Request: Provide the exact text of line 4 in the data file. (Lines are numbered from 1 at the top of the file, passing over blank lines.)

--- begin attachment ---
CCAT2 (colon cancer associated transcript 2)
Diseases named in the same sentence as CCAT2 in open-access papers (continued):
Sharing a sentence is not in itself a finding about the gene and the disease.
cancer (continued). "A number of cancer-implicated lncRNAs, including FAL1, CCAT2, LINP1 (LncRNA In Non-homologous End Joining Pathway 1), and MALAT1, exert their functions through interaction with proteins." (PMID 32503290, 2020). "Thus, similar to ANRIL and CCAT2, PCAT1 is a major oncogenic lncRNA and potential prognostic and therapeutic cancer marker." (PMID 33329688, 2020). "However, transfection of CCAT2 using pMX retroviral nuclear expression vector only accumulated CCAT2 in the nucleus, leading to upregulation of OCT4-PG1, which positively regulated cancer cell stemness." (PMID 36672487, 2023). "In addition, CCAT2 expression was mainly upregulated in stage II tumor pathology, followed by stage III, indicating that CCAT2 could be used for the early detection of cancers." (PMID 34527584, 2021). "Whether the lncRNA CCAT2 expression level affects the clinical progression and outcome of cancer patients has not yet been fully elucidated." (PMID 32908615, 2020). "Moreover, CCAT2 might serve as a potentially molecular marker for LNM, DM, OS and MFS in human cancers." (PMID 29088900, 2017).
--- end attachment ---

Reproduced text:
cancer (continued). "A number of cancer-implicated lncRNAs, including FAL1, CCAT2, LINP1 (LncRNA In Non-homologous End Joining Pathway 1), and MALAT1, exert their functions through interaction with proteins." (PMID 32503290, 2020). "Thus, similar to ANRIL and CCAT2, PCAT1 is a major oncogenic lncRNA and potential prognostic and therapeutic cancer marker." (PMID 33329688, 2020). "However, transfection of CCAT2 using pMX retroviral nuclear expression vector only accumulated CCAT2 in the nucleus, leading to upregulation of OCT4-PG1, which positively regulated cancer cell stemness." (PMID 36672487, 2023). "In addition, CCAT2 expression was mainly upregulated in stage II tumor pathology, followed by stage III, indicating that CCAT2 could be used for the early detection of cancers." (PMID 34527584, 2021). "Whether the lncRNA CCAT2 expression level affects the clinical progression and outcome of cancer patients has not yet been fully elucidated." (PMID 32908615, 2020). "Moreover, CCAT2 might serve as a potentially molecular marker for LNM, DM, OS and MFS in human cancers." (PMID 29088900, 2017).